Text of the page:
As with the first round of talks, the conditions that make North Korea the toughest place on earth for Christians won’t be up for discussion.

As the leaders of North Korea and the United States are scheduled to meet in Vietnam for a second round of denuclearisation talks, North Koreans continue to flee human rights abuses and increasing food shortages.

As with the first round of talks, the conditions that make North Korea the toughest place on earth for Christians won’t be up for discussion.

Last year, 1,137 North Koreans arrived in South Korea, nearly the same number as in 2017, a provisional report by Seoul’s Ministry of Unification says.

“The new data points to roughly consistent numbers of defections in recent years, following a marked drop after Kim Jong-Un came to power in 2011,” reported news service NK News.

The report does not include the number of people who tried and failed to leave North Korea, but it does show that an increasing number crossing the border is female.

Last year 85% of defectors were women, “reflecting the fact that women usually have more freedom of movement if they are not expected to appear at a set workplace,” according to Thomas Muller, analyst for the World Watch Research unit of religious freedom watchdog Open Doors.

“More worrying for the regime are the high-profile defections in recent months, such as a soldier crossing the heavily militarized border with the South, or the still unconfirmed defection of the acting ambassador to Italy together with his family,” he said.

‘Orwell’s 1984’

North Korea’s president is in Hanoi, Vietnam, this week for a second meeting with US President Donald Trump. The two are scheduled to meet tomorrow, 27 February, to talk about denuclearisation of the Korean peninsula. As at their first summit in June last year, North Korea’s human rights record is not part of the agenda.

Meanwhile the situation for Christians has grown worse, reported Open Doors. The organisation said there were reports of “an increased number of arrests and abductions of South Korean and Chinese Korean missionaries in China, the strengthened border control with harsher punishment for North Korean citizens who are repatriated from China, and increased efforts by the North Korean government to eliminate all channels for spreading the Christian faith”.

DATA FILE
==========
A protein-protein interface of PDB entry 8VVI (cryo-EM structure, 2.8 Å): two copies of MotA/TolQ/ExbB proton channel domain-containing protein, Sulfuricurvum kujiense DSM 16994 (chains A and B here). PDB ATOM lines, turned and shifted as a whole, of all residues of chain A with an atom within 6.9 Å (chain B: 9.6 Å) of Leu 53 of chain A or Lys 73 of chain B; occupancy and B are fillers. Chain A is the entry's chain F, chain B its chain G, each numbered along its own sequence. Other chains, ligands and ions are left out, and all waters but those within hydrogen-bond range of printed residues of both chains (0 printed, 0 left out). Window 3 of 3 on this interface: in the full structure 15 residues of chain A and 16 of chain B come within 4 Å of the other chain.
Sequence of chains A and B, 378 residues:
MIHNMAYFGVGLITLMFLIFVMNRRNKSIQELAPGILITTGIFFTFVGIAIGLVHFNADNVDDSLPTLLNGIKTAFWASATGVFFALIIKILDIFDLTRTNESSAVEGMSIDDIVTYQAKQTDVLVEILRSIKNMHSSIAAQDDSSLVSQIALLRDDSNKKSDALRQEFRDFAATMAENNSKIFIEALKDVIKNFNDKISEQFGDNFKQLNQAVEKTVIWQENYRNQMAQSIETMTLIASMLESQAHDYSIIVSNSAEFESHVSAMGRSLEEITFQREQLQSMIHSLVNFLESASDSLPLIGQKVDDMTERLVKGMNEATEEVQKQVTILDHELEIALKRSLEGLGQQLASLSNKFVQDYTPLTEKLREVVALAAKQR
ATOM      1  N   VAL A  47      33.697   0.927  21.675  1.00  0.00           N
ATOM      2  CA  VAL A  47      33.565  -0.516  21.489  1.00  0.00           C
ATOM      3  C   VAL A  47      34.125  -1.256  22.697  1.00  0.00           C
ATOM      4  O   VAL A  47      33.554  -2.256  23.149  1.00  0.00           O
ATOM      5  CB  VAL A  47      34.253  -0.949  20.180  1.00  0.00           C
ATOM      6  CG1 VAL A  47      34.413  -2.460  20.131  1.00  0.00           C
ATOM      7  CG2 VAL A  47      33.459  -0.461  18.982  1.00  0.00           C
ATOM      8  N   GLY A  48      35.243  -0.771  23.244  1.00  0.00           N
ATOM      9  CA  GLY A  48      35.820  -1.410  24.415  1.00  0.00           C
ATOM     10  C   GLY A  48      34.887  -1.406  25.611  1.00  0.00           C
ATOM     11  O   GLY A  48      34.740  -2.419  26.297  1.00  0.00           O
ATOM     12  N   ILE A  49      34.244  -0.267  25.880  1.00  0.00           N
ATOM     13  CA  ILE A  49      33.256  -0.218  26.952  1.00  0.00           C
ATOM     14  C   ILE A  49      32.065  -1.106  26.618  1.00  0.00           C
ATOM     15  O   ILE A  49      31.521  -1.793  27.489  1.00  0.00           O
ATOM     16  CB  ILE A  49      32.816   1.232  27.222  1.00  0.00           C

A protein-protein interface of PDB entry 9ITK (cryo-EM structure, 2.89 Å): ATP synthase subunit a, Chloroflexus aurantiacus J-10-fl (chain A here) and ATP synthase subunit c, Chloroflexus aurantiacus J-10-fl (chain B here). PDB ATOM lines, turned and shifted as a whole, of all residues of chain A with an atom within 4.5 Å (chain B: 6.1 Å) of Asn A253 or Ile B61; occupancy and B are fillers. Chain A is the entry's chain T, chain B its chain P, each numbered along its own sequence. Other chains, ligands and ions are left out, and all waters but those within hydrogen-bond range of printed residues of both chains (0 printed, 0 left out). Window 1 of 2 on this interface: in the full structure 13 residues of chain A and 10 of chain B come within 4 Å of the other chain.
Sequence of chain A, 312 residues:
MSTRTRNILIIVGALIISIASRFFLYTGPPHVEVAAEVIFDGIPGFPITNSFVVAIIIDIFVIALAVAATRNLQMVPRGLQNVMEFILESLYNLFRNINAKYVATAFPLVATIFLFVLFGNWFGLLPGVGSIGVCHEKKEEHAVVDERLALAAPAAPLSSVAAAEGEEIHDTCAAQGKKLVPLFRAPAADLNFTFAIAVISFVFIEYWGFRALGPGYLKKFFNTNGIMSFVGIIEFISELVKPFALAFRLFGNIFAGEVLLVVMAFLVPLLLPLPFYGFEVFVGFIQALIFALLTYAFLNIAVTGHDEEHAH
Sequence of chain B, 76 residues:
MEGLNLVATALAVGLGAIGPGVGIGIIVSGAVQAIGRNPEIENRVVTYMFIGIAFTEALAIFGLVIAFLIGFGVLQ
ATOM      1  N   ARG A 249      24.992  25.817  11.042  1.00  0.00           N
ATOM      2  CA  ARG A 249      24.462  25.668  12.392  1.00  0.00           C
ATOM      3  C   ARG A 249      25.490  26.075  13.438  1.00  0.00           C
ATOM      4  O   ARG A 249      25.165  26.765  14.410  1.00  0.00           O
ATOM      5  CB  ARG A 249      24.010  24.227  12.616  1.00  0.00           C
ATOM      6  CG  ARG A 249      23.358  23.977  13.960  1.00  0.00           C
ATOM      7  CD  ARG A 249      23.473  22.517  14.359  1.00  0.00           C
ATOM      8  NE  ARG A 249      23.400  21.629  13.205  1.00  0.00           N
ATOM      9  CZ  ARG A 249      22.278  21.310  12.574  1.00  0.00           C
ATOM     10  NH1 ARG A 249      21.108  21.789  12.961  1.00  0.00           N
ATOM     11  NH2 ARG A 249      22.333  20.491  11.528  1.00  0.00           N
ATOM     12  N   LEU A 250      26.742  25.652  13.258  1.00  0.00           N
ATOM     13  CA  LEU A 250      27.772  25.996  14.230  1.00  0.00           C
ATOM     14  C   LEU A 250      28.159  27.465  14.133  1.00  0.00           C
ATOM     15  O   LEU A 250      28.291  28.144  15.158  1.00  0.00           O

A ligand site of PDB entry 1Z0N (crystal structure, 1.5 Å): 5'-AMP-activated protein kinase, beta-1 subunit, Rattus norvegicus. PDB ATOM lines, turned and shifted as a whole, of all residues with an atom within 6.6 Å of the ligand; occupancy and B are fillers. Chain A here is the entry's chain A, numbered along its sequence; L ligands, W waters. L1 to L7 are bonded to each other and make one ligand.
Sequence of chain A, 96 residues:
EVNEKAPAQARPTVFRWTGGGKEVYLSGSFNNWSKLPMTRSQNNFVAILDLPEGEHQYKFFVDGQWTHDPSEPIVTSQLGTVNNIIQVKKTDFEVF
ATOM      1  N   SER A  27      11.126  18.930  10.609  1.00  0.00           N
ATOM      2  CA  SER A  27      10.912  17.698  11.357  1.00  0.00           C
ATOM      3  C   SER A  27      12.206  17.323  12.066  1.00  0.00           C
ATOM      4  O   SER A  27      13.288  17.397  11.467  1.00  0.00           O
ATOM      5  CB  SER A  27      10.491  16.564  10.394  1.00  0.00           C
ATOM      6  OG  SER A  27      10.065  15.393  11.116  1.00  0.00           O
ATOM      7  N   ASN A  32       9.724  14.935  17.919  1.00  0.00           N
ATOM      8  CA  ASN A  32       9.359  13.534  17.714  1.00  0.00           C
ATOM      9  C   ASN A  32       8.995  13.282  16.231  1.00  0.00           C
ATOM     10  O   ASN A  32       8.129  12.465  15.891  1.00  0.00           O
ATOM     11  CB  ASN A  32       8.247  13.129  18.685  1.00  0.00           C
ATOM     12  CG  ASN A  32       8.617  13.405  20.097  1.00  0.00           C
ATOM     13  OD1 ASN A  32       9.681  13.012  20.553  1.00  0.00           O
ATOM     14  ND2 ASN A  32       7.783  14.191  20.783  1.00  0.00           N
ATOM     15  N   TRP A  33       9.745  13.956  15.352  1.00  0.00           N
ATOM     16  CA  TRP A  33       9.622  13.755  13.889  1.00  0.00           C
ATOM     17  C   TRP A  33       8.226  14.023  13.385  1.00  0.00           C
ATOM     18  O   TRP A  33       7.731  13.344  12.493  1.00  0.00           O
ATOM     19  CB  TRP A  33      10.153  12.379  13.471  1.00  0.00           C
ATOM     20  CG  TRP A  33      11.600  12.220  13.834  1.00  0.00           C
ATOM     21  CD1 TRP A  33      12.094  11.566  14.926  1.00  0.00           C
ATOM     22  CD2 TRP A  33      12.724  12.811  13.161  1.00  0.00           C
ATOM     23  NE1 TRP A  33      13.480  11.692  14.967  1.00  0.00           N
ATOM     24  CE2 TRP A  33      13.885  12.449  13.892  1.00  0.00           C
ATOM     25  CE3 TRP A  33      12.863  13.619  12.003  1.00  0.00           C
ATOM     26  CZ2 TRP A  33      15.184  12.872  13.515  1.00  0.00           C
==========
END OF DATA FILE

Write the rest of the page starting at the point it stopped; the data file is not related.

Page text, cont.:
For almost two decades North Korea has topped Open Doors’ World Watch List of 50 countries where it is most difficult to live as a Christian.

There are approximately 300,000 Christians in the country, with almost a quarter of them (70,000) being held in prisons and labour camps, where they face “unimaginable torture, inhumane and degrading treatment purely because of their faith”, Zoe Smith, the organisation’s Head of Advocacy in UK & Ireland, said in June.

“Life [in North Korea] is very rough. Frequent food shortages, power cuts, typhoons, floods and other natural disasters; just some of the challenges North Koreans still have to deal with. Add to that gross human rights violations, total lack of freedom, information censorship, propaganda and the ongoing political mismanagement and you can see why living in North Korea is like living in Orwell’s 1984,” a Christian human rights advocate who escaped from North Korea and now lives in the UK, told World Watch Monitor last year, which marked the country’s 70th birthday.

Appeal for food aid

Last week, leading up to the meeting in Hanoi, North Korea appealed for food aid to the United Nations “after droughts and floods led to a poor harvest, worsening the impact of UN sanctions”, reported the Guardian.

The country has faced sanctions since 2006 as the international community has tried to stop Pyongyang to further develop its nuclear weapon arsenal.

In an undated memo, the regime said an ‘urgent response’ was needed as it would have to cut daily rations from January onwards.

North Korea has tried to find ways to survive the sanctions, partly by infiltrating Chinese and South Korean churches in China, as reported by the South Korean based news service Daily NK.

While North Korean agents gather intelligence and identify potential defectors, they scout business opportunities too. “For the agents, the best place to find out more information about South Korea or to start a business endeavor with South Koreans is in churches attended by large numbers of South Korean business people,” according to the news site.